What was really cool now was that after my breakfast, momma would put me back in my cage in the bedroom and then wheel the whole deal out into the living room or kitchen, wherever she was hanging out for a while. When she rolled me out to where she wanted me, she lowered the legs on my cage so the floor of my compound was about six inches above the carpet. It was from this perspective that I met dozens and dozens of huge, strange looking people who seemed to stream in and out of the house all day long. (Although I didn’t even have the slightest idea what a zoo was, I felt like a Chimpanzee being ogled by the crowd – day in and day out.).

It was during months of this experience when I began to hear people consistently refer to me as Billy or silly — I didn’t know the difference, but the sheer sound of it seemed to attract my attention whenever I heard it. (I was also deeply relieved that the name I thought these two had bestowed upon me – he-him-you – had somehow been replaced).

I also became aware of two very frequent visitors who had the same sounding name. They referred to themselves as Gramma. Although they both looked weird compared to momma, they went by the same name. I couldn’t tell them apart at this stage. Although they both wore a strong smelling scent, akin to what the bearded guy splashed on every morning, the fragrances seemed to be sweeter smelling and were different from day to day. They also wore these sparkly things hanging from the end of their earlobes and sometimes, wore chains around their necks. Each of them wore goggles of some sort, although they were different shapes and colors. One of them had eyes that looked like the size of quarters behind her goggles. My Grammas would hold me and feed me my bottle for hours on end. I’d even fall asleep in their arms.

At some point in time, I was released from confinement in my cage and placed on my back on a lawn comprised of three inch long woven threads. The threads were all the same length and color and covered the floor from the edge of the kitchen throughout our apartment. I flipped over one day and decided to get moving. I developed a tremendous ability to pull myself around on my belly. I was exploring. It was amazing. I loved to explore. Momma and daddy began holding me under the armpits as I attempted to stand on these wobbly stilts that jutted out underneath my torso. At this stage, I realized those appendages were superb for scooting across the indoor thread lawn, but hadn’t quite figured out what else they might be good for.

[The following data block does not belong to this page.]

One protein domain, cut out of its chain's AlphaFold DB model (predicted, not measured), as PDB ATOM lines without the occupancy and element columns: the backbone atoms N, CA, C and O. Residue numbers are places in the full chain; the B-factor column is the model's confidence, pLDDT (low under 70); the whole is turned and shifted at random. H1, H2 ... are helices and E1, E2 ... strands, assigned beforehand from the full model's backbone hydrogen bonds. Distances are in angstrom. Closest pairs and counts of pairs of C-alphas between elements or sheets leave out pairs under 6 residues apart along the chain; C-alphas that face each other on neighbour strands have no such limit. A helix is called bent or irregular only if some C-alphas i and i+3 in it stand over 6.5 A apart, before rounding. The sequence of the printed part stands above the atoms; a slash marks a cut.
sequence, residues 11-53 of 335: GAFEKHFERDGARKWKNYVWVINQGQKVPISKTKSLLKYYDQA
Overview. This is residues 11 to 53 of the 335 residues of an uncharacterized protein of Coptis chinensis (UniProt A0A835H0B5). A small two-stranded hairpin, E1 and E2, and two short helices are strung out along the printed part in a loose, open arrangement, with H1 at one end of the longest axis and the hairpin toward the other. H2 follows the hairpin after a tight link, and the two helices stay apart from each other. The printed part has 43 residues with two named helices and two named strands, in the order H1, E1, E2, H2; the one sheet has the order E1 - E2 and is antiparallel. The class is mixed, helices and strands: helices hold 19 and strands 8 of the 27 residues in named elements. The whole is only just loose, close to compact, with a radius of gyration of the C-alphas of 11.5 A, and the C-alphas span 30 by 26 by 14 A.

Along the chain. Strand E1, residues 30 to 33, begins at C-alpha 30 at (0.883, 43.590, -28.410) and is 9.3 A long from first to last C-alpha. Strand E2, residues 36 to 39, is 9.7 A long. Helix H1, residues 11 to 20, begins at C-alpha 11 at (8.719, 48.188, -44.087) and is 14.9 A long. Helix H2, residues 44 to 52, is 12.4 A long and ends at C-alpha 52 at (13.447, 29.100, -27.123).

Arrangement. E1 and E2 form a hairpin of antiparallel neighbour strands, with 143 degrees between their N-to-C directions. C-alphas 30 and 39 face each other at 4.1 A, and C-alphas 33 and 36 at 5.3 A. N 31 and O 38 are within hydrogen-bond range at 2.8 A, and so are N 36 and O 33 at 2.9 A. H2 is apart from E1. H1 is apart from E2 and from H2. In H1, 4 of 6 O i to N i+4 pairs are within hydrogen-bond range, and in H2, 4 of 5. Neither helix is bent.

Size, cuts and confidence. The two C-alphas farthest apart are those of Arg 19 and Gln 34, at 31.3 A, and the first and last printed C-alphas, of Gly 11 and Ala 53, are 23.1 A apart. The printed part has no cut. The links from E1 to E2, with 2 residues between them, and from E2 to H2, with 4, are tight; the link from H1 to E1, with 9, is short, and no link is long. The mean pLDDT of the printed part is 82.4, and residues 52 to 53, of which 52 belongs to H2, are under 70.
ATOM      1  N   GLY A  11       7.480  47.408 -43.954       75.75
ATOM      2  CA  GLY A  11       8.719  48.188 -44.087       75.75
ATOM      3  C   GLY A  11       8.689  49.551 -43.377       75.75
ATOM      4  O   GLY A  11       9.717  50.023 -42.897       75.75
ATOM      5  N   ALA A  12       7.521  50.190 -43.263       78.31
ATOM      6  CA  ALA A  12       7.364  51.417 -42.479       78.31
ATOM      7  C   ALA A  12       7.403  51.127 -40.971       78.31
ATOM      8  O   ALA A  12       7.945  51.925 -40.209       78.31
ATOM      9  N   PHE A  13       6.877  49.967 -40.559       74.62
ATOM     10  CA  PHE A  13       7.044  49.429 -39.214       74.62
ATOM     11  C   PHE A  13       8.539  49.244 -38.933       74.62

One day, it dawned on me.

I was out of the cage on the thread lawn in the living room and mom had just walked into the kitchen. I scooted over to the edge of the coffee table in the living room, grabbed a table leg and voila! There it was – the one thing I had been dreaming about getting my hands on. I slapped it with my right hand and pulled it toward the edge. Hanging on with my right, my left hand grabbed for the contents and stuffed it into my mouth. I lost my balance and with a mouthful of this stuff, fell backwards on my butt, eliciting a feeble yelp.

The next thing I knew, I was suffering from a severe form of whiplash. Momma had heard that yelp and had whisked me from my sitting position. It seemed like we were traveling like one of those leaves that flew by the outside of my bedroom window. I meekly puked on her left shoulder as we whizzed past the entrance to my bedroom toward the bathroom. My next recollection was precariously dangling above a circular white bowl with a white seat around the top edge. There was a small pool of water in the bottom. Momma had a hold of both my feet with her right hand, and had the fingers of her left hand down my throat. I was squirming and screaming for my life! Was she going to stuff me into that crater beneath me headfirst? I choked, puked again, and noticed two things; cylinder shaped, about an inch long each floating in the water beneath me. Just as I was about to pass out, momma flipped me around with my head on her shoulder, facing behind her. My mouth tasted like a mouthful of the three inch strands of thread lawn that I had decided to suck on from time to time. I had puke in my nostrils.